SAN FRANCISCO -- Small doses of clonazepam may reduce neurally mediated symptoms in patients with chronic fatigue syndrome, a small uncontrolled trial suggests.
Neurally mediated symptoms declined in 13 patients who were treated with 0.25-0.75 mg/day (a mean of 0.41 mg/day) of clonazepam. Prospective, placebo-controlled trials are needed to confirm these findings, Dr. Tom T. Hee said in a poster presentation at the annual meeting of the American College of Chest Physicians.
All of the patients had been diagnosed with chronic fatigue syndrome and were referred to the cardiac center at Creighton University, Omaha, Neb., for neurally mediated symptoms including orthostatic presyncope in eight patients and weakness, exercise intolerance, and inability to participate in normal day-to-day activities in all 13 patients, said Dr. Hee of the university.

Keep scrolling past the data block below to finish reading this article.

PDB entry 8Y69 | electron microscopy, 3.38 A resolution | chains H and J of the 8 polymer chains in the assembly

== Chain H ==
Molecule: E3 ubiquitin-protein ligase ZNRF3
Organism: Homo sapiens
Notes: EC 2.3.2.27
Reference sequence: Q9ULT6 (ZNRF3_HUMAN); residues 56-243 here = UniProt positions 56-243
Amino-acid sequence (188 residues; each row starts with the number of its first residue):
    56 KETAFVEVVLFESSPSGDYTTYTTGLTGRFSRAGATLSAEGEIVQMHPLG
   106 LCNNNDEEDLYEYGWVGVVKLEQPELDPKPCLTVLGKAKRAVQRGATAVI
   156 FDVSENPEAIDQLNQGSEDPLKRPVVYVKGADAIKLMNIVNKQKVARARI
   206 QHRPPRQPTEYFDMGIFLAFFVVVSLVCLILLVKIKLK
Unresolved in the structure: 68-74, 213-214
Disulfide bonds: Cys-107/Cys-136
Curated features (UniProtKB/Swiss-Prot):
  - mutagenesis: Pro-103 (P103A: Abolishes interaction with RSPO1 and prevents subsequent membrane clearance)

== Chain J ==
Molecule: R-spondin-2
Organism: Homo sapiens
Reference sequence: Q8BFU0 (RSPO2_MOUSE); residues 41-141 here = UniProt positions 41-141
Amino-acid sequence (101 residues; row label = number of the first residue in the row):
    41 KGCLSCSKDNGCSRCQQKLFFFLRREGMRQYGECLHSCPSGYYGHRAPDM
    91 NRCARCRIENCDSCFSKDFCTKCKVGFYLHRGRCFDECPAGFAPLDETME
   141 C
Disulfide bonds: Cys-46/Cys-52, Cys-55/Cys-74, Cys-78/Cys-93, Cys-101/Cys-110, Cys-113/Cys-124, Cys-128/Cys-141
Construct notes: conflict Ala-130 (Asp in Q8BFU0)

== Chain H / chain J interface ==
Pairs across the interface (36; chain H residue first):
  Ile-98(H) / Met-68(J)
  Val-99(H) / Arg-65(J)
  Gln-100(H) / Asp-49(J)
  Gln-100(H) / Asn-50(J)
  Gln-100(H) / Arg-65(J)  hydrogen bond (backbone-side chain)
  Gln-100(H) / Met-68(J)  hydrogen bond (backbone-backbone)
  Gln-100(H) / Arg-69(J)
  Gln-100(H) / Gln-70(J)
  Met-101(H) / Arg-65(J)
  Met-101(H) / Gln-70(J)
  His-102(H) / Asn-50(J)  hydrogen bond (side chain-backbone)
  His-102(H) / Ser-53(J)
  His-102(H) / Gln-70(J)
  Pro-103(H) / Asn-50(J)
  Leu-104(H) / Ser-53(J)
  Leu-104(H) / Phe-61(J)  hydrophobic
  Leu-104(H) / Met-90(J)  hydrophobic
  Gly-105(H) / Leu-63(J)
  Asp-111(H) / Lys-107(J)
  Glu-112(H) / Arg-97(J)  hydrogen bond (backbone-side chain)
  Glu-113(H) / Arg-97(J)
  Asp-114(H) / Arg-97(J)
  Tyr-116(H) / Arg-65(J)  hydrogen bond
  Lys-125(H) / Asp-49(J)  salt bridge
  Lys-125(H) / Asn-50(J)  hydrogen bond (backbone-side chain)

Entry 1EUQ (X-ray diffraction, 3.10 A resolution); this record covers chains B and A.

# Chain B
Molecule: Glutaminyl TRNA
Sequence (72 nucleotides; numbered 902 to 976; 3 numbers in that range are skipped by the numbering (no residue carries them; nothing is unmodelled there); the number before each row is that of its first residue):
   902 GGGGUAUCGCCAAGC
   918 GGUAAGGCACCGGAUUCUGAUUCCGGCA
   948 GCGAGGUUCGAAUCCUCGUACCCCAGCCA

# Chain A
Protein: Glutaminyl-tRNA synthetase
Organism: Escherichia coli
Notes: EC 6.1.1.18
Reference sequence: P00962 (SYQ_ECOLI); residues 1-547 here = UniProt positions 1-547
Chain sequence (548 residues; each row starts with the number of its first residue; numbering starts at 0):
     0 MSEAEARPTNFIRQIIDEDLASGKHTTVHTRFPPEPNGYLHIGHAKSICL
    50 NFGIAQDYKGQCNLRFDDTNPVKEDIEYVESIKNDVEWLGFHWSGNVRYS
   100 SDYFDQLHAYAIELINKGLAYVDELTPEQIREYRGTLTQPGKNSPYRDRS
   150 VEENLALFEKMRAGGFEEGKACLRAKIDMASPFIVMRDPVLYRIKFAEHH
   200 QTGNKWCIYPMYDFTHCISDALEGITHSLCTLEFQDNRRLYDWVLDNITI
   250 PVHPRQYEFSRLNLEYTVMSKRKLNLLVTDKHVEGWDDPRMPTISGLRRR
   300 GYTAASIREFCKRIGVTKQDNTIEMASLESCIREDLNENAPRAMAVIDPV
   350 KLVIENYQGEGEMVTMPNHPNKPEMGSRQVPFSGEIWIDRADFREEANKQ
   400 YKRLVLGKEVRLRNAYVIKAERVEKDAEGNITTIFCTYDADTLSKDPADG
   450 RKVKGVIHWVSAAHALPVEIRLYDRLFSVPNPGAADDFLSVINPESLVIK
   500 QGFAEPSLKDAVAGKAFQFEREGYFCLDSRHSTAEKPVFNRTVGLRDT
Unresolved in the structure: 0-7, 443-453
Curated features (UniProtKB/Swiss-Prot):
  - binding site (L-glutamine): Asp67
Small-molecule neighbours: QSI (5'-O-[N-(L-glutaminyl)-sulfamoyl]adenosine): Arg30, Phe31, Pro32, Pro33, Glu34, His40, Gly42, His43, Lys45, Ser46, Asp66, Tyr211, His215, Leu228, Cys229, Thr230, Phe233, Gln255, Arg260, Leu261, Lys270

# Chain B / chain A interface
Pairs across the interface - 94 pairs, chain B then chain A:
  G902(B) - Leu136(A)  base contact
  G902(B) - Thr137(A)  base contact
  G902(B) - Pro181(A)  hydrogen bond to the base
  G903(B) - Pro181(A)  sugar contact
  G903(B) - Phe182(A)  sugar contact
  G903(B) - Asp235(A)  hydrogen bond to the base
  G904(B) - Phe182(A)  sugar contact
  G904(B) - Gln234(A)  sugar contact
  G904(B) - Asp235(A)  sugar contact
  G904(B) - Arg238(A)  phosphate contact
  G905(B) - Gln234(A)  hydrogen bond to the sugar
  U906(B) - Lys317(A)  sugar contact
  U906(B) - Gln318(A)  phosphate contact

On clonazepam, the frequency of orthostatic presyncope decreased from daily episodes to 0-2 episodes per month in seven (88%) of eight patients with the symptom. Symptoms as a whole declined enough in 12 patients (92%) that they were able to resume their normal lifestyles.
The symptoms were reproduced by head-up tilt table tests in 10 of 13 patients before treatment with clonazepam. After treatment, one patient continued to have abnormal head-up tilt table results, six had normal results, and three showed some improvement in their ability to tolerate the tilt table for longer periods.
All patients experienced significant early morning sedation when they started using clonazepam. Later side effects included noncardiac chest discomfort in one patient and excessive sedation in two patients that subsided when the dosage was reduced.
The cohort included 10 females and 3 males aged 14-53 years.
Clonazepam should be added to the list of potentially useful therapies to treat neurocardiogenic syncope--[beta]-blockers, selective serotonin reuptake inhibitors, disopyramide, and volume expansion, Dr. Hee said.
COPYRIGHT 2001 International Medical News Group
COPYRIGHT 2001 Gale Group